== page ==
White Paper a big step towards ending direct provision
Catherine Day: Political will and regular monitoring needed to deliver on paper’s ambitions
‘As a country that has known the pain of forced emigration, we should want to have an international protection system that makes us proud of the way we treat very vulnerable people fleeing from persecution in search of safety.’ File photograph: Bryan O’Brien
The recent publication of a White Paper on ending the 20-year-old direct provision system marks a welcome commitment to end a system that has long been criticised by Irish and international human rights organisations.
Most importantly, the White Paper puts the asylum seeker at the centre of future asylum policy, taking a human rights approach built on mutual respect and trust. It recognises that people seeking safety and a new life in Ireland have often been through deeply traumatic experiences and can suffer very high levels of post-traumatic disorder.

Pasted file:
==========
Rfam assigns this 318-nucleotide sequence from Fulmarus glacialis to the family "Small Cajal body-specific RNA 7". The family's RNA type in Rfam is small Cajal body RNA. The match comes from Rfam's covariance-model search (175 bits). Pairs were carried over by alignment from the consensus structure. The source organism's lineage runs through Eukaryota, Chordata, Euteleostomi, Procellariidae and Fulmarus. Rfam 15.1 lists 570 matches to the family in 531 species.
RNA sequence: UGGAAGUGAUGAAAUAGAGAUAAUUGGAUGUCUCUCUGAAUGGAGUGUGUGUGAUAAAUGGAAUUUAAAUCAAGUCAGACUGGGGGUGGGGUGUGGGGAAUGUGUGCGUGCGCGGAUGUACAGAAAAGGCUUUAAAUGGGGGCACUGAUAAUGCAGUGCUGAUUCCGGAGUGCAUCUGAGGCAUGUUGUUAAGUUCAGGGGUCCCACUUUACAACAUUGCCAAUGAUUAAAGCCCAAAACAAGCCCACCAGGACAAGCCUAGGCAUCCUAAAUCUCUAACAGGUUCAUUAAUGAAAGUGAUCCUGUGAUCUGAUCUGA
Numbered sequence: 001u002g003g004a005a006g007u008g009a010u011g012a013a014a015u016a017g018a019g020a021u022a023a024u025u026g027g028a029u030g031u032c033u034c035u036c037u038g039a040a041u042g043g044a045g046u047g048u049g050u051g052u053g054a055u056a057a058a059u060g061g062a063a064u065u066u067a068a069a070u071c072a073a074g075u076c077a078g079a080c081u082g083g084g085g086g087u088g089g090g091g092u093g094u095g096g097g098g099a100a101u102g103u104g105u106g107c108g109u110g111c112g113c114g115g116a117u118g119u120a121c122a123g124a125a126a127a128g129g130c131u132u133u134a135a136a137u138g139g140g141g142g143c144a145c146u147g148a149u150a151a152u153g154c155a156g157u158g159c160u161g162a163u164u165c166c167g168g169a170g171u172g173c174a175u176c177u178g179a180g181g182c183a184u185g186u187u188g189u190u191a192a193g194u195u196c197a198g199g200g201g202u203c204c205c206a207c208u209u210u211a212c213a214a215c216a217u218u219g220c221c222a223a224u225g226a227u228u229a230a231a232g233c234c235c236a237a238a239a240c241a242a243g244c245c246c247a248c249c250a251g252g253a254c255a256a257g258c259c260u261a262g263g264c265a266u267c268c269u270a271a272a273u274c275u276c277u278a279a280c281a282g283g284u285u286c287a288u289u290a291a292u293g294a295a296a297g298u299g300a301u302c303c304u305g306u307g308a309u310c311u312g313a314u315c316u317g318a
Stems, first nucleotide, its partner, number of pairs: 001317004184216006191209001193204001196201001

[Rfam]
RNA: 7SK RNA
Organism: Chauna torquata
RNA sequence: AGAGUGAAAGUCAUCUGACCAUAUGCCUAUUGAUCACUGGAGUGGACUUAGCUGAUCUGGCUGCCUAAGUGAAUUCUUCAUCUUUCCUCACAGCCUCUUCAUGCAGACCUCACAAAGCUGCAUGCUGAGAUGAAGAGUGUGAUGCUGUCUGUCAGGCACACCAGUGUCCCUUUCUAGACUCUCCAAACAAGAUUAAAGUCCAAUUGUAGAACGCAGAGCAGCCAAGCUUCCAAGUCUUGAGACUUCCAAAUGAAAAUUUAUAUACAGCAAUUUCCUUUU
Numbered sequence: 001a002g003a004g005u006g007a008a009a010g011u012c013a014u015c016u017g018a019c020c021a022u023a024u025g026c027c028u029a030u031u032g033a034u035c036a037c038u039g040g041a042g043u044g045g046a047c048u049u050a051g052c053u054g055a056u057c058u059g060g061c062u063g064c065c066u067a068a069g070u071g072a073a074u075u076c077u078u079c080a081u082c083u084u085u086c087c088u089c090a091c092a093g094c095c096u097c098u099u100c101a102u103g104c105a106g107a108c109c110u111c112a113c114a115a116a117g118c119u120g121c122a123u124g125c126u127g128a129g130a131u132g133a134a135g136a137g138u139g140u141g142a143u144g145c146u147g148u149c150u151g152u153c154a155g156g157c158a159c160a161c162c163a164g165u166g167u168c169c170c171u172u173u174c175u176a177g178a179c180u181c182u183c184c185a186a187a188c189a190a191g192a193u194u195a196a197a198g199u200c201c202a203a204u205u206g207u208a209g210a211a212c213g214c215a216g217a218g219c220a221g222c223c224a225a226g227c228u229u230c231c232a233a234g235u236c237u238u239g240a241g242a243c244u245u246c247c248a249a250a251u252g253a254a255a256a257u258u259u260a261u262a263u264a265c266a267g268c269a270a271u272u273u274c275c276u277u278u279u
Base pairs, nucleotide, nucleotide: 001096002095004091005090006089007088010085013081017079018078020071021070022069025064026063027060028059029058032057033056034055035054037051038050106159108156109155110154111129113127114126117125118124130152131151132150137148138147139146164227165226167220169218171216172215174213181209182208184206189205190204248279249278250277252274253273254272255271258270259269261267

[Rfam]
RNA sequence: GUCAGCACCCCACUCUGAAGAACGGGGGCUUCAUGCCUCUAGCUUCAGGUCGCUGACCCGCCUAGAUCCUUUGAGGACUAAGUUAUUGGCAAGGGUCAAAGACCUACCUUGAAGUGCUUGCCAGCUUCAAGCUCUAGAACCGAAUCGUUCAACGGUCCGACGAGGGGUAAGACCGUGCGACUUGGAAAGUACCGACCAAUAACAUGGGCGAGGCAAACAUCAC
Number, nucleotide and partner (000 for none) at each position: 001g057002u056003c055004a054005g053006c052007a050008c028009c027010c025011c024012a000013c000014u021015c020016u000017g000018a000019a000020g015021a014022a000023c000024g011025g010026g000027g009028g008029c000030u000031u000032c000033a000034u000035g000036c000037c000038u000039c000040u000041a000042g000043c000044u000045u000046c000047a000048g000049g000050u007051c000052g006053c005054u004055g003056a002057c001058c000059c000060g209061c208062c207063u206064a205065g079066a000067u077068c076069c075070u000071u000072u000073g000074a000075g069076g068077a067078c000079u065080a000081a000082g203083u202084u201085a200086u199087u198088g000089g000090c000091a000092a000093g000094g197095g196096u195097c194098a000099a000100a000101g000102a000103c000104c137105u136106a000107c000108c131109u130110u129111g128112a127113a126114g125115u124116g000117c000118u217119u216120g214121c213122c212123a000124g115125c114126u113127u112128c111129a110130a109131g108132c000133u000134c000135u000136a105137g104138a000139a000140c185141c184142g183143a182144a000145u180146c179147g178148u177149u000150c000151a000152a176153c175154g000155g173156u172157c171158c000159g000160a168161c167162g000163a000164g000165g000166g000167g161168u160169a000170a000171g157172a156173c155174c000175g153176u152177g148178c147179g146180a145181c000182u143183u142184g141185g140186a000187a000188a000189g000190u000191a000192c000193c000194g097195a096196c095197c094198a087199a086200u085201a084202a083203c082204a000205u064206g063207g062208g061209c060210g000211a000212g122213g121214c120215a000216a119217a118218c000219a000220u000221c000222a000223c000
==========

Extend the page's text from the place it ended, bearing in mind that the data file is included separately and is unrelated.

The new approach would accommodate asylum seekers in six, regionally located, State-owned own door/own room reception centres for an initial four months, and help them begin to prepare for life in Ireland, through intensive supports ranging from health and vulnerability screening, English language classes and practical help with applications for medical cards, driving licences and education and training.
After four months, applicants would move to own door/own room accommodation in local communities across Ireland. This emphasis on early integration into local communities will transform the lives of asylum seekers. Instead of spending years languishing in unsuitable institutional housing, those whose applications are successful will be able put down roots in their new locations, begin to build new lives for themselves and their families and make their own valuable contribution to Irish society. There is also a welcome focus on the needs of children, young people and their families.